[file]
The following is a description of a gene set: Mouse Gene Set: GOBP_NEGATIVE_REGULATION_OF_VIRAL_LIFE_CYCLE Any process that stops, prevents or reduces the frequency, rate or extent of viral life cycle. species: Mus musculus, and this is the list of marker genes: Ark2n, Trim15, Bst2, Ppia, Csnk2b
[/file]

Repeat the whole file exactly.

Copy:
The following is a description of a gene set: Mouse Gene Set: GOBP_NEGATIVE_REGULATION_OF_VIRAL_LIFE_CYCLE Any process that stops, prevents or reduces the frequency, rate or extent of viral life cycle. species: Mus musculus, and this is the list of marker genes: Ark2n, Trim15, Bst2, Ppia, Csnk2b